The aims of this study were to identify perceived barriers and facilitators to assessing frailty for respiratory patients in the acute care setting, and to design and implement a frailty-focused education intervention centred on common rater biases to educate acute care respiratory registered nurses (RNs). We sought to determine the degree of agreement between RNs and a gold-standard frailty measurement before and after education. If implementation of this educational intervention is successful, we hypothesise that frailty-specific rater training will improve the accuracy of frailty assessments between RNs and a gold-standard frailty assessment performed by geriatricians in the future.
Some of the preliminary results of this study have been previously reported in the form of an abstract.16
We conducted a pilot cross-sectional mixed-methods study on an inpatient respiratory hospital ward over 6 months in 2017. Figure 1 describes the study process.
The study consisted of: (1) a focus group among experienced RNs to identify barriers and facilitators that influence the current practices of RNs when rating frailty in hospital; (2) development and implementation of a new education intervention designed to address rater biases; and (3) measurements of agreement between RN and gold-standard frailty ratings before and after the educational intervention.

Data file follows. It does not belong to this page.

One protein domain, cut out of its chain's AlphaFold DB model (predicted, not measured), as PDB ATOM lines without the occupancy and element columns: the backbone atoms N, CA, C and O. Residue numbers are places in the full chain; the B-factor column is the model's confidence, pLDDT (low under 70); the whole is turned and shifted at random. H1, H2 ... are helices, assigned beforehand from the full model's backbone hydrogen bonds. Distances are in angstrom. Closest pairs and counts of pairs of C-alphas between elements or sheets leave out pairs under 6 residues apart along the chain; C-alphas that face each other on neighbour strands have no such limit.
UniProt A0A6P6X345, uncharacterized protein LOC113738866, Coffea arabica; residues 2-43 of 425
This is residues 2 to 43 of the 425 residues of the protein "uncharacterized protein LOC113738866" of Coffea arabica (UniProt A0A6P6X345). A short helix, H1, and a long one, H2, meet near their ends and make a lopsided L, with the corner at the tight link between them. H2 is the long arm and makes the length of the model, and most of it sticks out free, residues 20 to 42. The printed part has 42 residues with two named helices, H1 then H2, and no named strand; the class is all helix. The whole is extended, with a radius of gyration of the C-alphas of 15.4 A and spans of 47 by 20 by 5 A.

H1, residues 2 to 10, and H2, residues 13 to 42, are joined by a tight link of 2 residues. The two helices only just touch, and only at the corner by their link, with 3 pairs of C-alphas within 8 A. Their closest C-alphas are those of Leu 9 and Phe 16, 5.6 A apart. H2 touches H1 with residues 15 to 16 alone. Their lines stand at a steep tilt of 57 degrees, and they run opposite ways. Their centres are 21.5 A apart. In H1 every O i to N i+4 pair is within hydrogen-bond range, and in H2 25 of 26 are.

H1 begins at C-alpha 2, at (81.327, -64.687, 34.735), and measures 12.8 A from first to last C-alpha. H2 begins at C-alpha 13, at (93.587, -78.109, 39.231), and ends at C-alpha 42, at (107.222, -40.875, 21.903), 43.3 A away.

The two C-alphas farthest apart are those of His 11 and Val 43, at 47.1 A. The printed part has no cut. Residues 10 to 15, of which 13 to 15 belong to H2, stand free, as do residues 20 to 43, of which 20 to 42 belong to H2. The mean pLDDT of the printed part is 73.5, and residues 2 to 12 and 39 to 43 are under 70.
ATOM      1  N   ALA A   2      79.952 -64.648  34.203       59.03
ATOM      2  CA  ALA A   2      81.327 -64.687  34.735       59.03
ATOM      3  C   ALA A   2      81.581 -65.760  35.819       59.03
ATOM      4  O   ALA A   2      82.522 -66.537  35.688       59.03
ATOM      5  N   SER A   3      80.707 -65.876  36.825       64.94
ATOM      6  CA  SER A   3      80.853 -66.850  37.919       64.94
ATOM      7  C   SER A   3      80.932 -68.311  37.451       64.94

The study was conducted at The Ottawa Hospital (TOH) on the acute inpatient respiratory ward. TOH is a quaternary care academic hospital with approximately 1200 inpatient beds, serving a local population of >1 million individuals.17
We recruited RNs working on the acute inpatient respiratory ward at TOH who had experience using a new hospital-based COPD care model that incorporated the CFS instrument to assess frailty within a clinical pathway. RN participants were selected by purposive sampling based on guidance from the nursing clinical leads.
Focus group: barriers and facilitators to rating clinical frailty
We first conducted a focus group with six of the most experienced (>5 years in practice) RNs on the inpatient respiratory ward to identify nursing perceptions of the CFS instrument, perceived barriers and facilitators to using the CFS in a busy clinical setting, and to determine whether a rater training course would be perceived as useful (online supplemental appendix A). Verbal consent was obtained prior to participation in the focus group. A recording of the focus group discussion was independently reviewed by two study authors (AL, SM), to identify the emerging themes. The final themes were determined by consensus.
Educational intervention design